Having the right products available in the right quantity at the right time has always been important. However, the highly unpredictable and volatile period ahead will probably also proof it has never been more challenging.
How is consumer spending going to change in response to a recession? How is the 1,5m-society going to affect consumer needs and shopping behaviour and for how long? What will be the impact of new outbreaks on supply chains? These are just a few of the key questions that have recently made it to the boardroom agenda of retailers.
There is obviously no precedent to base the forecast on. What is clear, is that high levels of uncertainty and demand variability will remain a critical challenge for retail value chains. Most notably, supply chains with long lead times, large batch sizes and/or high seasonal exposure will proof vulnerable. These supply chains rely on early and precise forecasts, which are now virtually impossible to build.
What (not) to do
Unfortunately, some retailers have one-sidedly responded to the recent immediate loss of customer demand by cancelling orders (sometimes already produced), demanding substantial discounts or stretching payment terms.
Although understandable from a retailer’s cash perspective, pushing the problem upstream in the value chain is not a structural solution for the underlying challenge to match supply and demand in this Corona crisis. The current market dynamics require retailers and suppliers to collaborate in partnership and create flexibility and responsiveness on key strategic categories.
Some retailer-supplier combinations are responding in a more sustainable manner.
For example, some food retailers and their suppliers have managed to jointly respond to the recent surge in demand by eliminating side assortment, and thereby significantly increasing the production output of fast moving items.
And, in the fashion industry suppliers and retailers are working together to smartly de-risk the assortment by moving from seasonals towards basics and never-out-of-stock items.
For the more trendy and hence less predictable items, retailers and their suppliers are looking for a Corona-proof balance between product margin and supply chain flexibility, moving towards the latter one. Partial local sourcing, express logistics, smaller production quantities, and delayed order commitments are all discussed jointly.
Where to start
Developing retailer-supplier collaboration to manage such demand & fulfilment challenges is complex and requires trust from both sides. Under normal circumstances building trust can take years, especially if the relationship has been highly transactional and predominantly price-focussed before. But, the current crisis creates the urgency and necessity to act immediately and decisively.
The three measures below are a starting point for retailers to initiate a collaborative response with suppliers to this Corona crisis.
1) Prioritise suppliers and categories based on commercial relevance and risk
The typical retailer has hundreds of suppliers and can simply not engage with every supplier on every category in great detail. Choices must be made.
Segmentation and prioritisation should be based on two perspectives. First, based on commercial relevance: what part of a retailer’s revenue comes from what supplier and what categories are most relevant for its commercial proposition? The second prioritisation perspective is a demand and supply risk consideration: how likely will customer demand deviate significantly from pre-corona levels and how likely will supply chains be disrupted?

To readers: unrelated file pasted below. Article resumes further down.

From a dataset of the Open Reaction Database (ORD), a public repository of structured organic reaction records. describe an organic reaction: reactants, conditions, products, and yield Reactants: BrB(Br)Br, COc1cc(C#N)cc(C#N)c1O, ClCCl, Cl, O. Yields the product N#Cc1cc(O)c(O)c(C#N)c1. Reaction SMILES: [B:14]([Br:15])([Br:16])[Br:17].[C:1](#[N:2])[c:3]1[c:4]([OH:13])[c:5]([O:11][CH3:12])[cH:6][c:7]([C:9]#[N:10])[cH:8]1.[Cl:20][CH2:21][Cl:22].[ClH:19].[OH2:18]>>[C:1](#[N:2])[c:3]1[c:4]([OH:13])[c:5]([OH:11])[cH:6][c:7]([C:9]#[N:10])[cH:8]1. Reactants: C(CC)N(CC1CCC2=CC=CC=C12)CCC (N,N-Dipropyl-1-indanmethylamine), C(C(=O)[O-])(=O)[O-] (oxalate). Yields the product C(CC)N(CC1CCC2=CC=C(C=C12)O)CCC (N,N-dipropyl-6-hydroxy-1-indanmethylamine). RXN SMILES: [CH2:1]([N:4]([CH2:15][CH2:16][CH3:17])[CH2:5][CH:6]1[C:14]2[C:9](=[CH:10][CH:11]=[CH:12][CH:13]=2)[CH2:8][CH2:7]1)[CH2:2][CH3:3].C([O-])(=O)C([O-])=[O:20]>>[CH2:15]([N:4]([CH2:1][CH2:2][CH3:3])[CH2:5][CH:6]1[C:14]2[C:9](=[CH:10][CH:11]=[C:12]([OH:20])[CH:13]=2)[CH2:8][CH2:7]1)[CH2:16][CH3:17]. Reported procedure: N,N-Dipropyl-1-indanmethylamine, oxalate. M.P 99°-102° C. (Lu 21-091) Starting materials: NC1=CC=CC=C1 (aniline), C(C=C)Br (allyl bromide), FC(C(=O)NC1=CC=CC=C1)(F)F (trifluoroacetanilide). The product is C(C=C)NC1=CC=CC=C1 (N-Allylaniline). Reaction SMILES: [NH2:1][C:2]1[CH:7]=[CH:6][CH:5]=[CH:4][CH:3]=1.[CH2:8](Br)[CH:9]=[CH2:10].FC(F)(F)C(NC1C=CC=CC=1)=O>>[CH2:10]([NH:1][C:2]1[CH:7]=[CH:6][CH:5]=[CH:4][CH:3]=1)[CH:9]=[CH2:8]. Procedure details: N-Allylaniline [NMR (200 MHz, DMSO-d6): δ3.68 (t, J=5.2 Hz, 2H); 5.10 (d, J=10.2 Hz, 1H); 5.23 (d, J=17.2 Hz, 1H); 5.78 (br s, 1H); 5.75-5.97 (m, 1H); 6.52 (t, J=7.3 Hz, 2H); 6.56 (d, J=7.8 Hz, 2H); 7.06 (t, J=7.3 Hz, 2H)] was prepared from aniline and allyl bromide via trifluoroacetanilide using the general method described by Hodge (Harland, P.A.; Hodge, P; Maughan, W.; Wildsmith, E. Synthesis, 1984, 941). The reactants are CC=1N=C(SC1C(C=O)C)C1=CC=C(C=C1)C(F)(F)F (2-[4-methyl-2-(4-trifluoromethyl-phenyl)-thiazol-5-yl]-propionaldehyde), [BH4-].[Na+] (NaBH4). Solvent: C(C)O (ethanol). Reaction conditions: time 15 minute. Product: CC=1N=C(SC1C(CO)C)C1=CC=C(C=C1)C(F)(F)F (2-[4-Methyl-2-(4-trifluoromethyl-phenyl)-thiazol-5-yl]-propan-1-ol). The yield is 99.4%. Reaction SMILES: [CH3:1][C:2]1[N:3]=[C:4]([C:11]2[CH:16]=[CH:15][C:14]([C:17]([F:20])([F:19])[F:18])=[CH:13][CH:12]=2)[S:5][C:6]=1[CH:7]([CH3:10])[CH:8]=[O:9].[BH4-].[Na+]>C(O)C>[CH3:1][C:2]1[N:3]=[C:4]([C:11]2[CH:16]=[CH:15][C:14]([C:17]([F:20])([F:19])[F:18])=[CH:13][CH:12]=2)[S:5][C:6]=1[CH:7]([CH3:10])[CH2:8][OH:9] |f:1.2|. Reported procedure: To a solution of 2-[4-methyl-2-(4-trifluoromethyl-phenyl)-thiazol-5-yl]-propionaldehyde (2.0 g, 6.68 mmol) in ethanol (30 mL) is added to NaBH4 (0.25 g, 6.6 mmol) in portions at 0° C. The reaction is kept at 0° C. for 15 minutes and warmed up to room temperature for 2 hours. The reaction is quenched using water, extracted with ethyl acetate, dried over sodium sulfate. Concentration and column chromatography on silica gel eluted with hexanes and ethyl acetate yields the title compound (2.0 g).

A clear prioritisation of those suppliers that require more intensive collaboration emerges once both the commercial relevance and the risk of demand deviations and supply disruptions are understood.
2) Share and use data to understand how demand develops
Most demand scenarios are top-down and expressed in financial terms. In order to be able to make sensible decisions, it is necessary to have access to the latest demand information about the specific high-risk categories in focus and bring a collaborative team together around it. For example, the use of advanced analytics on real time (POS) consumer data can identify shifts in demand across categories and regions fast and at an actionable level of granularity. Simple dashboards on a digital platform accessible to the common retailer-supplier team can then help to facilitate the collaboration process.
Full transparency and constant communication with respect to changes in the demand pattern will enable the retailer-supplier combination to act faster.
3) Engage in a collaborative and constant dialogue
For many categories future demand is expected to remain highly uncertain. A large fashion retailer commented that the key in creating flexibility is to start thinking from the perspective of the supplier and listen to understand what drives lead time and complexity from sourcing to dispatch.
This is becoming even more relevant in this Corona crisis. Collaboration can result in the retailer committing to multi-purpose raw materials and production capacity (to ensure supplier ability to supply), whilst both parties have a dialogue on the latest possible production moment and its batch size (to prevent over and under stock of specific products).
We started this blog by stating that we foresee a highly unpredictable and volatile period ahead. We see retailers responding in various manners. Some seem to try and push their problems upon their suppliers, others seek to enhance collaboration with their suppliers and take an end-to-end value chain perspective in addressing the challenges posed. We believe the latter will emerge stronger as retailer-supplier collaboration will proof to be a crucial factor to survive this Corona crisis.
Partner Retail at IG&H
Jasper van Rijn
Partner Retail at IG&H
Manager at IG&H